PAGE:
Following a three-month pause to implement its response to the COVID-19 pandemic, Walmart Inc. (NYSE: WMT) has restarted talks related to the sale of United Kingdom grocer Asda. The company told Bloomberg that it was discussing a possible sale with a “small number” of interested parties.
Before closing down earlier discussions in April, Walmart had received bids for Asda from private equity firms Apollo Global Management Inc. (NYSE: APO), Lone Star Funds and the United Kingdom’s TDR Capital, among others. These three were invited to make a second round of bids, according to an unnamed Bloomberg source that would have valued Walmart’s stake at around $9.2 billion.
Walmart acquired Asda in 1999, and the British firm operates more than 630 stores in Britain.
In April of 2018, Walmart reached an agreement with another U.K. grocer, Sainsbury, to merge the Asda and Sainsbury chains. Walmart would have retained a 42% stake in the combined company and received a cash payment of $3 billion.
A year later, the U.K. Competition and Markets Authority blocked the proposed merger saying that combining the country’s second- and third-largest grocery chains “would lead to increased prices, reduced quality and choice of products, or a poorer shopping experience for all of their UK shoppers.”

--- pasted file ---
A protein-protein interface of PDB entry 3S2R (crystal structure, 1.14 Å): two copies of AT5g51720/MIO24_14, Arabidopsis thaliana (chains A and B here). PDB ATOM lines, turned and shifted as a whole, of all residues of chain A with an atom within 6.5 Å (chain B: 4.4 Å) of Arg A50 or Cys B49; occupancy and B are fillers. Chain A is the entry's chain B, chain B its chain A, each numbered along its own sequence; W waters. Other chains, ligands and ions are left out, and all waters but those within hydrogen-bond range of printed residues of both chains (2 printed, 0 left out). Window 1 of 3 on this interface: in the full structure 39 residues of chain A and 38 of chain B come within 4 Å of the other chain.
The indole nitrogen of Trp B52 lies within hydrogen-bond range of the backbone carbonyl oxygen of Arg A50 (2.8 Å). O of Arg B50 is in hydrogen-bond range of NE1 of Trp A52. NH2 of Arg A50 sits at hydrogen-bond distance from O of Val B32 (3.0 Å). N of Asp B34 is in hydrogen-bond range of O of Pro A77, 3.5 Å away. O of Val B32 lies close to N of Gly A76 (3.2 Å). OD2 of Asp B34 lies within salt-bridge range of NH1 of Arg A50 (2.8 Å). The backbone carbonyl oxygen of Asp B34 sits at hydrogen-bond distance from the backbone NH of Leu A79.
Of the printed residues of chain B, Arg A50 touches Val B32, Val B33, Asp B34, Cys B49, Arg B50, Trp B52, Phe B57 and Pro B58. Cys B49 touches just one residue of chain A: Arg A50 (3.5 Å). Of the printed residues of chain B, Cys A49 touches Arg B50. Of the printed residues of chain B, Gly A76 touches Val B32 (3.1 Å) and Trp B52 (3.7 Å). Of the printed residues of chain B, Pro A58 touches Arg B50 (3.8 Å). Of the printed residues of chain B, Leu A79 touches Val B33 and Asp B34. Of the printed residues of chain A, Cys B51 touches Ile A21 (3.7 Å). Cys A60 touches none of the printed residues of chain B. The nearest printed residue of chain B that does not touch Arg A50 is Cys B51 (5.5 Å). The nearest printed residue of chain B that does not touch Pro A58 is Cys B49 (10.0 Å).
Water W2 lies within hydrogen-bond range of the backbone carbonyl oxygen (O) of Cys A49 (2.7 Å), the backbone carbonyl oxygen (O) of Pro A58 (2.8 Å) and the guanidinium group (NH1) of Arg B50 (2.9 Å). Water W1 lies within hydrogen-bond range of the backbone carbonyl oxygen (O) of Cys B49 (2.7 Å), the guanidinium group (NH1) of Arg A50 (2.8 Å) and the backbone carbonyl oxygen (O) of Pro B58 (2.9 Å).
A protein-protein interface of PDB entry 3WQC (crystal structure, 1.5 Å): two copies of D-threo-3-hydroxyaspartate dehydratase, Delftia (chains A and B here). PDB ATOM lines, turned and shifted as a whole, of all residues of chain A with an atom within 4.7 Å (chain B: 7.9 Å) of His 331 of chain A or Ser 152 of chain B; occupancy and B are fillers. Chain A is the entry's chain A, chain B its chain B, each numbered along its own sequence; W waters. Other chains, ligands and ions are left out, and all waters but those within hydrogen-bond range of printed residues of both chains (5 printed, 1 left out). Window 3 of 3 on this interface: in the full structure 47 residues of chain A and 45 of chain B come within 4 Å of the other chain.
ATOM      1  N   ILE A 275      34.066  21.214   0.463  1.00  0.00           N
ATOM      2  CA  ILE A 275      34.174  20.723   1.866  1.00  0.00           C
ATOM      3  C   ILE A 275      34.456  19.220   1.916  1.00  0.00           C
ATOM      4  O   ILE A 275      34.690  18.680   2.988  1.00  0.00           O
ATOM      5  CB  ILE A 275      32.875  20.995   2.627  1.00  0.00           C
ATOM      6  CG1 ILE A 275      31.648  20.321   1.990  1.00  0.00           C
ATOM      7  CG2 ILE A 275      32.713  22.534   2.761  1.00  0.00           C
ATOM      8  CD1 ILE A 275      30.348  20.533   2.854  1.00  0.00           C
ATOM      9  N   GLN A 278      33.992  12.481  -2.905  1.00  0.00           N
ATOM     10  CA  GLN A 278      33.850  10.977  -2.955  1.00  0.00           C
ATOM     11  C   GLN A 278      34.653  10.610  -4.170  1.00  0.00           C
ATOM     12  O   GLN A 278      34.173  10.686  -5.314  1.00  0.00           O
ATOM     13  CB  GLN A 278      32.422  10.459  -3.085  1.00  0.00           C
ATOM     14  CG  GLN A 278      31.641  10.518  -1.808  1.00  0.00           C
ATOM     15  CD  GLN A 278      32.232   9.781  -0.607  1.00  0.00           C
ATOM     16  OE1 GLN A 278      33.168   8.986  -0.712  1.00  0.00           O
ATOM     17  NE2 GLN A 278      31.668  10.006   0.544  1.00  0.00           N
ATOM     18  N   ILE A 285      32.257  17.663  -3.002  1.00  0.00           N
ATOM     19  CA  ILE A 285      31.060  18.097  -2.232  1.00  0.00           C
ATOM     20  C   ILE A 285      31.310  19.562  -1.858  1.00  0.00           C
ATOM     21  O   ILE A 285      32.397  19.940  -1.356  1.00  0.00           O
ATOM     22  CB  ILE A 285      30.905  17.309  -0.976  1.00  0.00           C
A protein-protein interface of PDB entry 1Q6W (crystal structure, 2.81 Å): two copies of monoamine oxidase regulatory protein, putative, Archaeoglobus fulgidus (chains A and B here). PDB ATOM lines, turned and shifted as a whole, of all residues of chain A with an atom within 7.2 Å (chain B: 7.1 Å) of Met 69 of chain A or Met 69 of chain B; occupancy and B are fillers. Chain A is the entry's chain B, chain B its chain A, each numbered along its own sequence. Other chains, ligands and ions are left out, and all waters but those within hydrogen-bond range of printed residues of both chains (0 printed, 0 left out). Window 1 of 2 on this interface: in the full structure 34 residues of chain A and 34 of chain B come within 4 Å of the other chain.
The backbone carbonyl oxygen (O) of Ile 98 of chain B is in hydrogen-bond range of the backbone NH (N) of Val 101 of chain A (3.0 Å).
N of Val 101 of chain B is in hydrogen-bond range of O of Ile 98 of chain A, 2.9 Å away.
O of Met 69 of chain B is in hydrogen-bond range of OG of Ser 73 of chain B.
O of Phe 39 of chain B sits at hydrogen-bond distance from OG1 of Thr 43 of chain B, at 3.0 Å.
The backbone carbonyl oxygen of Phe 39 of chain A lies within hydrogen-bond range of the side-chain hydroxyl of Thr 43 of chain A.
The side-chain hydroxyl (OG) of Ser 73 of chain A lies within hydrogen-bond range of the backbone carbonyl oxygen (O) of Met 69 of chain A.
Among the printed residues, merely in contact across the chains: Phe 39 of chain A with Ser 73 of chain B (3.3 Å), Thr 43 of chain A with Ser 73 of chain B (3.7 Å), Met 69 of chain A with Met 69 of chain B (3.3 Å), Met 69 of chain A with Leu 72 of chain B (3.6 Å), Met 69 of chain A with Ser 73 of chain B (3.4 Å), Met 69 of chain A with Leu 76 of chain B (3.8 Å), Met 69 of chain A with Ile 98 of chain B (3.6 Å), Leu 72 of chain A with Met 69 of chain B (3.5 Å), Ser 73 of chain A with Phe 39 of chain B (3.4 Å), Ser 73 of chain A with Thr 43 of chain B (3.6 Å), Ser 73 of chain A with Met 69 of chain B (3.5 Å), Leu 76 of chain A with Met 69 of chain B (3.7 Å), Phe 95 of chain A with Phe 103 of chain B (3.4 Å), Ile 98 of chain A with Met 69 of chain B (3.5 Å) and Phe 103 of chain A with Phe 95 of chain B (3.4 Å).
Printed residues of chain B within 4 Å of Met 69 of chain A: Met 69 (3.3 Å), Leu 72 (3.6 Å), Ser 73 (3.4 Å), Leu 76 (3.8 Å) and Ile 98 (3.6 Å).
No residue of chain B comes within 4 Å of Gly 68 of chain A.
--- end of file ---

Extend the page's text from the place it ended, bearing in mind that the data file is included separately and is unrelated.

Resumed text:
While private equity firms and grocery store chains have a checkered track record, a successful acquisition followed by a public stock offering can pay off big. Apollo reaped a 10-times reward when Sprouts Farmers Market Inc. (NYSE: SFM) went public in 2013. Shares currently trade at around 37% above their initial public offering (IPO) price of $18, after dropping to a low of $13 in mid-March.
More recently, the IPO of Albertsons Companies Inc. (NYSE: ACI) went out at $16 per share, well below its expected range and with a sharply lowered number of shares included. Cerberus Capital Management, the leader of an investment group that owned Albertsons, had sold a 17% stake in the company to Apollo just ahead of the late June IPO. Albertsons was saddled with nearly $8.5 billion in long-term debt at the end of its 2019 fiscal year in February.
Private equity firms reportedly sitting on a cash pile some $1.45 trillion high are more interested in finding new investments rather than using some of that cash to support firms they already own. The Wall Street Journal noted that between March 1 and June 14 of this year, 34 U.S. firms backed by private equity firms have filed for bankruptcy protection, among which are Hertz, Neiman Marcus and J.Crew.
While propping up a struggling business is not something private equity firms might be too excited about, Asda is not struggling. Comparable store sales were up 3.5% for the three-month period through March, and grocery spending throughout the United Kingdom rose by 13.7% in the same period, according to Bloomberg. Asda is the country’s third-largest grocer, trailing only Tesco and Sainsbury.
Walmart stock traded down about 0.1% at $131.57 Monday morning, in a 52-week range of $102.00 to $134.13. The stock’s consensus 12-month price target is $135.93.